Community news: This week and weekend start the Southern Sustainable Agricultural Working Group conference in Little Rock. We have a representative going from RCM to hopefully learn all they can in order to improve the market from all sides. This should be an exciting conference!
Happy ordering, and we look forward to seeing you on Thursday between 4:00-6:30!
You can now follow RCM on Facebook! Check out our new page for great info on local foods issues and upcoming events. RCM Facebook
Check out the “Featured Items” section as well as the “What’s New” section at the top of the market page for all the latest products available.
To ensure your order is placed, make sure you click the “Place My Order” button once you have completed your shopping. Remember, you have until 10:00pm Tuesday evening to place your orders.
Happy Shopping! See you on Thursday!
Russellville Community Market
Check out the new produce! Online Market Open Now!
Place your order today in our online market!
Order online Wednesday 5pm – Friday 9am for pickup or delivery Saturday afternoon.
Order online Sunday 10am – Tuesday 9am for pickup or delivery Wednesday afternoon.
OPEN 7 DAYS A WEEK!
Monday – Sunday
10 am – 7 pm
Membership is Ownership! Become a Member today here
Featured Producer: Sundew Gardens!
“We’ve been growing our gardens here at Sundew Gardens since 1983. Starting in the mid 1980’s, we’ve been marketing our produce through several “Community Market Gardening” sources. Sundew Gardens was certified organic in the 1990’s, and although no longer certified, we continue to use natural and practical non-synthetic soil improvements and pest controls. All of our produce is grown in real soil, improved with natural mineral, ocean borne, and compost fertilizers (no hydroponic salts). The soil only get better over time since we use only sustainable, natural methods. We grow a wide selection of vegetables, herbs, citrus, blueberries, and chickens for eggs. Sundew Gardens also markets our produce through our U-Pick “Harvest Gardening” program. See my Florida gardening column in the Winter Park Observer, East Orlando Sun or Seminole Voice newspapers. Please visit the Sundew Gardens facebook page for information on our daily projects, harvest, tours, and classes we offer.”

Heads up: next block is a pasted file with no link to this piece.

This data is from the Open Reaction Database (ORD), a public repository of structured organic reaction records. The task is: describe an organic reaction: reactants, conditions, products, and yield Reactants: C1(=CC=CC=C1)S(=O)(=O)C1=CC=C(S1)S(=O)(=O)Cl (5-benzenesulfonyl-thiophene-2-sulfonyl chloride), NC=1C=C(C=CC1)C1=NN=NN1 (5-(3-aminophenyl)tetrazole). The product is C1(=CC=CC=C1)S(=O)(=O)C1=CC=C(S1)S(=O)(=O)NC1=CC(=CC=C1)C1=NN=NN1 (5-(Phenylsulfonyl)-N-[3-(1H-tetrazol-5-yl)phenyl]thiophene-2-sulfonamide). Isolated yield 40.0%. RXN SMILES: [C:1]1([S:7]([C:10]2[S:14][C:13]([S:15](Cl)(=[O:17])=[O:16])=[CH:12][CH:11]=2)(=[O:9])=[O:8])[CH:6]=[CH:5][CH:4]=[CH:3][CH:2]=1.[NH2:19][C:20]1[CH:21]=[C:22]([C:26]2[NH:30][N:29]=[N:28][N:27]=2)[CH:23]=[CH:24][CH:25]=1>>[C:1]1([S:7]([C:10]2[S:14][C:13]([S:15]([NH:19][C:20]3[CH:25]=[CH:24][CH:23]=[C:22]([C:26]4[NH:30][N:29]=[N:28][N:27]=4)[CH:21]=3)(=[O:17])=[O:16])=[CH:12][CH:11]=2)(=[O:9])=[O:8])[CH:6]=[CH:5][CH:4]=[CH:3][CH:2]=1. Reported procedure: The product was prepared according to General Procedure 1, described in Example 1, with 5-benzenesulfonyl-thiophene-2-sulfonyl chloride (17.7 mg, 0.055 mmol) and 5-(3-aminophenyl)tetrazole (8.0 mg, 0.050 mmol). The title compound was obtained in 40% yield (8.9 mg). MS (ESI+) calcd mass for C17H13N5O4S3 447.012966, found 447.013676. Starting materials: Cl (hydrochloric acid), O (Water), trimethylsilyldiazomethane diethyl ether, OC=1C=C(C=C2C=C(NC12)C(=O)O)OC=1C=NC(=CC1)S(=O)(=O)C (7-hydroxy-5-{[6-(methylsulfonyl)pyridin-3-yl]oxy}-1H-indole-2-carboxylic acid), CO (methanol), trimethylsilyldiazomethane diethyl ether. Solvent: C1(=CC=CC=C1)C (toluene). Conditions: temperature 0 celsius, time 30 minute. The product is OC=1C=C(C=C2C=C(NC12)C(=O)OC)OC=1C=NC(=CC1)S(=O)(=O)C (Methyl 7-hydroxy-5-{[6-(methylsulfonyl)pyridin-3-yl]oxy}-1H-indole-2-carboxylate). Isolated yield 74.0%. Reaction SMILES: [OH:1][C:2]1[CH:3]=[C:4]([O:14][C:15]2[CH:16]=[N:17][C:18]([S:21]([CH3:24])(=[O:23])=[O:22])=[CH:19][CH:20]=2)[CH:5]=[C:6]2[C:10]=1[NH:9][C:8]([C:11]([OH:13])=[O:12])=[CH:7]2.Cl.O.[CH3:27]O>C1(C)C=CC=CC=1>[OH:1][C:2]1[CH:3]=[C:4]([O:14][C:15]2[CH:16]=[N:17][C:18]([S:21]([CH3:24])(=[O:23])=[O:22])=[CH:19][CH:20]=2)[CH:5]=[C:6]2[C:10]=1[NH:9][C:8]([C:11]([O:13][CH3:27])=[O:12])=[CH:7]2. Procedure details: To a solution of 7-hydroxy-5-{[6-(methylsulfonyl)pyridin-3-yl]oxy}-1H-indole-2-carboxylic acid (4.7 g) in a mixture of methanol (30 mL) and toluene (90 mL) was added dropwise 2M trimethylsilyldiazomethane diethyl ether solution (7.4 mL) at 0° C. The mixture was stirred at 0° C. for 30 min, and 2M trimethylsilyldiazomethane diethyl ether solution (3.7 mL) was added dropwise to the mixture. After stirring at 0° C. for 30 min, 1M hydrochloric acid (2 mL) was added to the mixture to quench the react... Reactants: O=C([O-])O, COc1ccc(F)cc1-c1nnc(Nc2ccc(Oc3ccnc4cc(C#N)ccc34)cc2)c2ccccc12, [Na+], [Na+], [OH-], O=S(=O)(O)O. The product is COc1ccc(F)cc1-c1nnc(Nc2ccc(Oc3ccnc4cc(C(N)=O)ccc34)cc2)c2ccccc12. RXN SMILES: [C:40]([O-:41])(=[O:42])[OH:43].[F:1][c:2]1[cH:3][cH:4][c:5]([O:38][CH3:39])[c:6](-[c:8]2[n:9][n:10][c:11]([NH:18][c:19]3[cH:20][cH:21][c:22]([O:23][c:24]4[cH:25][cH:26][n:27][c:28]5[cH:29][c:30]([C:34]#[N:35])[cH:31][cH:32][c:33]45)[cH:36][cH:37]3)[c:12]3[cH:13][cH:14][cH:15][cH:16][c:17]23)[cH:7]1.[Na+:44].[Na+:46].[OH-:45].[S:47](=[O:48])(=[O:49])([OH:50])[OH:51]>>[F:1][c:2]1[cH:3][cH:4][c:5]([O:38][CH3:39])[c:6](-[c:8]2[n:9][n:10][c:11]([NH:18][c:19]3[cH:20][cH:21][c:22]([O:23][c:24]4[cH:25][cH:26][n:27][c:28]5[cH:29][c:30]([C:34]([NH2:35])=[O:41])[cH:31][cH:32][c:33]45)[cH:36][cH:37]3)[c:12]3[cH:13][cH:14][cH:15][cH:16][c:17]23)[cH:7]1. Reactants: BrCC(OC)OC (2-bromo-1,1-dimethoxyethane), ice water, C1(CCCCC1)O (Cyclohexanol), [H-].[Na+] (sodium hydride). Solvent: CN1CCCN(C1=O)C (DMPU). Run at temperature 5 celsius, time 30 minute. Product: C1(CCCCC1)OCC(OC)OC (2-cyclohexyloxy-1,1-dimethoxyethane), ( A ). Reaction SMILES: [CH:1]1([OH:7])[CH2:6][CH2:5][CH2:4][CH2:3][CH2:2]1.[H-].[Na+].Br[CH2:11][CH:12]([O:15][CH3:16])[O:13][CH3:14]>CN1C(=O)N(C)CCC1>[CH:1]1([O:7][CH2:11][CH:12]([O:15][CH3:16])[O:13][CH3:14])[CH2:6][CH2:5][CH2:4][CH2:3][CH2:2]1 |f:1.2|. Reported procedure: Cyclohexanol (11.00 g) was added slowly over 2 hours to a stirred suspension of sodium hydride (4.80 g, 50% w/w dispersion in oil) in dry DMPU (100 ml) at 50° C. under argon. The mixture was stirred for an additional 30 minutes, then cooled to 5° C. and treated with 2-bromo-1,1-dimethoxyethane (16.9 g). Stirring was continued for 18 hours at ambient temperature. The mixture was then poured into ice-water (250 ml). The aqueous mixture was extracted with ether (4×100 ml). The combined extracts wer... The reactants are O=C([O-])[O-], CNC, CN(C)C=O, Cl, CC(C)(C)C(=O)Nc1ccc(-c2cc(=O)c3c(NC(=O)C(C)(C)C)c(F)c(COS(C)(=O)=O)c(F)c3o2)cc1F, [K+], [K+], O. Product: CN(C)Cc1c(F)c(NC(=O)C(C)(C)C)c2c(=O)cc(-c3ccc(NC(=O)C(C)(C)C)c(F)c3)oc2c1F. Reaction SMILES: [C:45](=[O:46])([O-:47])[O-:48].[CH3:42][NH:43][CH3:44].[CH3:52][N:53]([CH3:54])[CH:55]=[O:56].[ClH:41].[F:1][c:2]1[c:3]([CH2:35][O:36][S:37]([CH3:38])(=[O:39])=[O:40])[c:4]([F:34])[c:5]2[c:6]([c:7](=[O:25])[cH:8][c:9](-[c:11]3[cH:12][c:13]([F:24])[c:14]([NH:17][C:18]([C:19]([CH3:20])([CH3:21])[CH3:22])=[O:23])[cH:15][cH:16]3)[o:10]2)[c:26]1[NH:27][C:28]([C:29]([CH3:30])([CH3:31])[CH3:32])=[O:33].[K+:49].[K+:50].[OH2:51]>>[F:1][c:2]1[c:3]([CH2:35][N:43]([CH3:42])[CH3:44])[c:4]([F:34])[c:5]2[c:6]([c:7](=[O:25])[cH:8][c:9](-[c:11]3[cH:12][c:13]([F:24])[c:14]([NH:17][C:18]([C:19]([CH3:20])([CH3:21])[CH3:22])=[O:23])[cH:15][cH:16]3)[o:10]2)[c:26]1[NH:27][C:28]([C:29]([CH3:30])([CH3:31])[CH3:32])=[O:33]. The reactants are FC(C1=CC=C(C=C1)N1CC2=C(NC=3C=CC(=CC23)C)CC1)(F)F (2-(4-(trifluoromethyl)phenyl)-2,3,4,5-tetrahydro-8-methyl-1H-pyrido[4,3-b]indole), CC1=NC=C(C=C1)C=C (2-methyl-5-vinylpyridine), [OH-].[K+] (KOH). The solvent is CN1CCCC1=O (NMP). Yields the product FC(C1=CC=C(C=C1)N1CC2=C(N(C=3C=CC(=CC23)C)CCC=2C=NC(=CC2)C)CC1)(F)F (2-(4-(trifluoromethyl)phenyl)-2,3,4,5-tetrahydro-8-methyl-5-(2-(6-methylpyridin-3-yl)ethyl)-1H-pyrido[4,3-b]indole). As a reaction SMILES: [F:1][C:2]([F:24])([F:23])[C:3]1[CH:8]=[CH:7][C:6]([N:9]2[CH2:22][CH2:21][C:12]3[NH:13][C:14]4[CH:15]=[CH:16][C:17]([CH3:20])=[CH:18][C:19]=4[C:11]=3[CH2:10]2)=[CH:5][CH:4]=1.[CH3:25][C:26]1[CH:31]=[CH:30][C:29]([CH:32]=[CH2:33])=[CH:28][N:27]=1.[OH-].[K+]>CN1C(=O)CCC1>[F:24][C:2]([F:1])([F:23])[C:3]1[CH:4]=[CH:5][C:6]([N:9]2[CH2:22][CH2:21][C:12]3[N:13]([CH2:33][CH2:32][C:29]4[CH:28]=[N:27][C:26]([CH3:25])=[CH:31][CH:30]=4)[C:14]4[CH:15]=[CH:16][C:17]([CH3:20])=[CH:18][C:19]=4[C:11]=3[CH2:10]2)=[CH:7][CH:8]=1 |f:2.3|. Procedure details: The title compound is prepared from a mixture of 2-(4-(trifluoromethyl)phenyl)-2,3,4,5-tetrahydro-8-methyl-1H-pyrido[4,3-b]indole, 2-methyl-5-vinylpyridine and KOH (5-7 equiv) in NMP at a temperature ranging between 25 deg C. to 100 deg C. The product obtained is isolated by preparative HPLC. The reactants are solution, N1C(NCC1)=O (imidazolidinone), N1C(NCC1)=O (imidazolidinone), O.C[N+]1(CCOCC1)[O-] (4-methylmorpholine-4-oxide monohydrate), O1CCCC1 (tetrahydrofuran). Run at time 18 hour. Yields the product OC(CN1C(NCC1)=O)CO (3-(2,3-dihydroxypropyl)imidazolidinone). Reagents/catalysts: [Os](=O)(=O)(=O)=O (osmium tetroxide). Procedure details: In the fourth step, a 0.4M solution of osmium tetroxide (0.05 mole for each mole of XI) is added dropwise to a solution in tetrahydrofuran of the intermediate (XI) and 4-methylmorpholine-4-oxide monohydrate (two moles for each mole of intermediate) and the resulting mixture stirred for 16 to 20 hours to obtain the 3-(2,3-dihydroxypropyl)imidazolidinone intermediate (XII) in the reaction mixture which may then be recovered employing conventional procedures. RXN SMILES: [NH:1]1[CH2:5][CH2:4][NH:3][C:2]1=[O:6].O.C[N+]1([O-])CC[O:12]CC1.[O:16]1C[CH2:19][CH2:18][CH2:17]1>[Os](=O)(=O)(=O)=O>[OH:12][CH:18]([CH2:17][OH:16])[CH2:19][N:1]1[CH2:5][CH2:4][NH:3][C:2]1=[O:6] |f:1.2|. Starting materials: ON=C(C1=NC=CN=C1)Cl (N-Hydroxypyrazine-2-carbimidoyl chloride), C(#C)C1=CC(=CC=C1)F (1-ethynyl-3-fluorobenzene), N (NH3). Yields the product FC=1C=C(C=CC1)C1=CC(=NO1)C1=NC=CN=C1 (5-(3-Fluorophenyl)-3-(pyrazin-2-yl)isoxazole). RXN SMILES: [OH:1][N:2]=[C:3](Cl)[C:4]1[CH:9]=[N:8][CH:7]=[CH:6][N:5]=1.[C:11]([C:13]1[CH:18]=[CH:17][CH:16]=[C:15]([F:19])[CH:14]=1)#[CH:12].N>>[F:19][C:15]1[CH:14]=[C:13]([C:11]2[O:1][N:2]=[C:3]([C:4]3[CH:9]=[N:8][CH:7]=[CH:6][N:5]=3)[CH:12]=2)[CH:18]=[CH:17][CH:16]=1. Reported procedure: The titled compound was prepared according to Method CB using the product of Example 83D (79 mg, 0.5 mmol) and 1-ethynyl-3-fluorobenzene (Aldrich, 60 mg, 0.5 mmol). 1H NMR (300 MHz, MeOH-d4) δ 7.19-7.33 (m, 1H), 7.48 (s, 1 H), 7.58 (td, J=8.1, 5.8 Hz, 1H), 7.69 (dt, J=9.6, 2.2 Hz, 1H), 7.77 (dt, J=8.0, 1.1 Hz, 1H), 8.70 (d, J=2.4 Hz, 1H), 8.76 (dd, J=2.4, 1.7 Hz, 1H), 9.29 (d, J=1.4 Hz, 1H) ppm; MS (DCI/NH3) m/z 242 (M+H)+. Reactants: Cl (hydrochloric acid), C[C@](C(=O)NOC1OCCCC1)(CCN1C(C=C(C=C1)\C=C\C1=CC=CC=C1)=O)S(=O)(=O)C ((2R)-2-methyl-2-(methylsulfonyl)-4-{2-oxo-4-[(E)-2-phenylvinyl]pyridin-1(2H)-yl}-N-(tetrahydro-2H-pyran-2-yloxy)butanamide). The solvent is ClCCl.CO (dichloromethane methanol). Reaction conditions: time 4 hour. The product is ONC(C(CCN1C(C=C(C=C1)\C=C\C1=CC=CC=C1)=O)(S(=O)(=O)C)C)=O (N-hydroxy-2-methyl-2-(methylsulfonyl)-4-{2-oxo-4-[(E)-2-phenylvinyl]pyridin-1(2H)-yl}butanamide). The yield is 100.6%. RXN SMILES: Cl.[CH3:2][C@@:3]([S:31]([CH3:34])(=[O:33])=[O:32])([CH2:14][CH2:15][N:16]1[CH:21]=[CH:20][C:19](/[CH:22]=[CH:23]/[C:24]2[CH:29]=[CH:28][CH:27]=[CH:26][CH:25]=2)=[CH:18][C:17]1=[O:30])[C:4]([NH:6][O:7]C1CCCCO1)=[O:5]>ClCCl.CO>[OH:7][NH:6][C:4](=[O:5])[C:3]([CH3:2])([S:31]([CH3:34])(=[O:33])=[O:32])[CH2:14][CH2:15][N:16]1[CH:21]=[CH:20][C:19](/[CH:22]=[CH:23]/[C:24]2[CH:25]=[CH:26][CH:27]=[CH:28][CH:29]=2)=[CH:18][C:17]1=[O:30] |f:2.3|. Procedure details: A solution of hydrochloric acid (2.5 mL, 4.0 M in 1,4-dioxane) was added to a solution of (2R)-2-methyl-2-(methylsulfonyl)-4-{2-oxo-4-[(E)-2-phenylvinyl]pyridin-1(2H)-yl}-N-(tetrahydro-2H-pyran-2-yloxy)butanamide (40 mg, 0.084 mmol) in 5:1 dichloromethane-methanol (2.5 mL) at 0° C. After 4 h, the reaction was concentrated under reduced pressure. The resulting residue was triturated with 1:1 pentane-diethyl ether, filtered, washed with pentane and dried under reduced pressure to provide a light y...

Available Now from Sundew Gardens:
Turnip Purple Top
Upcoming Member Monday Special!
This Monday, January 21st members only special is in! Members will receive 10% off any the recipe ingredients below:
Roasted Beets with Balsamic Glaze Recipe
2 pounds beets, medium sized, scrubbed clean,
green tops removed
1/2 cup balsamic vinegar
2 teaspoons sugar
1 teaspoon grated orange zest
Freshly ground black pepper
Preheat oven to 400°F. Line a roasting pan with aluminum foil. Place the beets in the pan. Rub olive oil over the beets, and sprinkle with salt. Cover the beets with another sheet of aluminum foil. Roast for 1 to 2 hours, depending on the size of the beets and how old they are. After 1 hour, test every fifteen minutes by poking a beet with the tines of a fork. Once the fork tines go in easily, the beets are tender and cooked. Remove from the oven.
Remember to have your member card ready at checkout!
Not a Member yet? Support your local food economy now by becoming a member
Place your order before Tuesday at 9am for pick-up or delivery on Wednesday.
Your order is FINAL once placed, and you are responsible for pick-up and payment.
Pickup is from 2-8pm on Wednesday January 23rd. Sorry, we cannot accommodate early pickups at this time.
Don’t forget, orders for the following items must be placed by 4:00pm Monday to satisfy your order
Fresh bread orders from Olde Hearth Bread Company